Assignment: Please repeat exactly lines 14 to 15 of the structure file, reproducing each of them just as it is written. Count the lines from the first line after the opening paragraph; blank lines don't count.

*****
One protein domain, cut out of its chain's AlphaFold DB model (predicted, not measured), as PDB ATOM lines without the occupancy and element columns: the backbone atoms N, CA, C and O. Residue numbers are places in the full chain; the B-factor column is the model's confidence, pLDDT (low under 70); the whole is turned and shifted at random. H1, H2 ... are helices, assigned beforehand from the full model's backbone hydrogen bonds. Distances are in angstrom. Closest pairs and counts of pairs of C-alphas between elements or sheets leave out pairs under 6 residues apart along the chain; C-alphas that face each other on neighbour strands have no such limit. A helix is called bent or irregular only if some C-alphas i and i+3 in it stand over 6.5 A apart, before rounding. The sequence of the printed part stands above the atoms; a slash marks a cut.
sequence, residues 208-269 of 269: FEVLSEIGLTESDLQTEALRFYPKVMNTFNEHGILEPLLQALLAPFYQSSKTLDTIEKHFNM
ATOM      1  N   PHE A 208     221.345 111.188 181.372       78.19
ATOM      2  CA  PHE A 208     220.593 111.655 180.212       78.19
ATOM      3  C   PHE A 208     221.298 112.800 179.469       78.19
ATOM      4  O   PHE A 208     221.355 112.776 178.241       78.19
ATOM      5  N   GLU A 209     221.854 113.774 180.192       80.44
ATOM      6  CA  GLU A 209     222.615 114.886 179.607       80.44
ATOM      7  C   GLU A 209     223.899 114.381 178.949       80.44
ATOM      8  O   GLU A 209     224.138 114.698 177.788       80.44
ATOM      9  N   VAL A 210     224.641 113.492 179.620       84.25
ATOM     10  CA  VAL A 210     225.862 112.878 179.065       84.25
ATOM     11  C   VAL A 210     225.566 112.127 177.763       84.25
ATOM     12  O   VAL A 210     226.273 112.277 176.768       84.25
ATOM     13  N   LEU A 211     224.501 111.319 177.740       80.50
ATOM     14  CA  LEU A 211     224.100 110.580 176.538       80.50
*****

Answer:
ATOM     13  N   LEU A 211     224.501 111.319 177.740       80.50
ATOM     14  CA  LEU A 211     224.100 110.580 176.538       80.50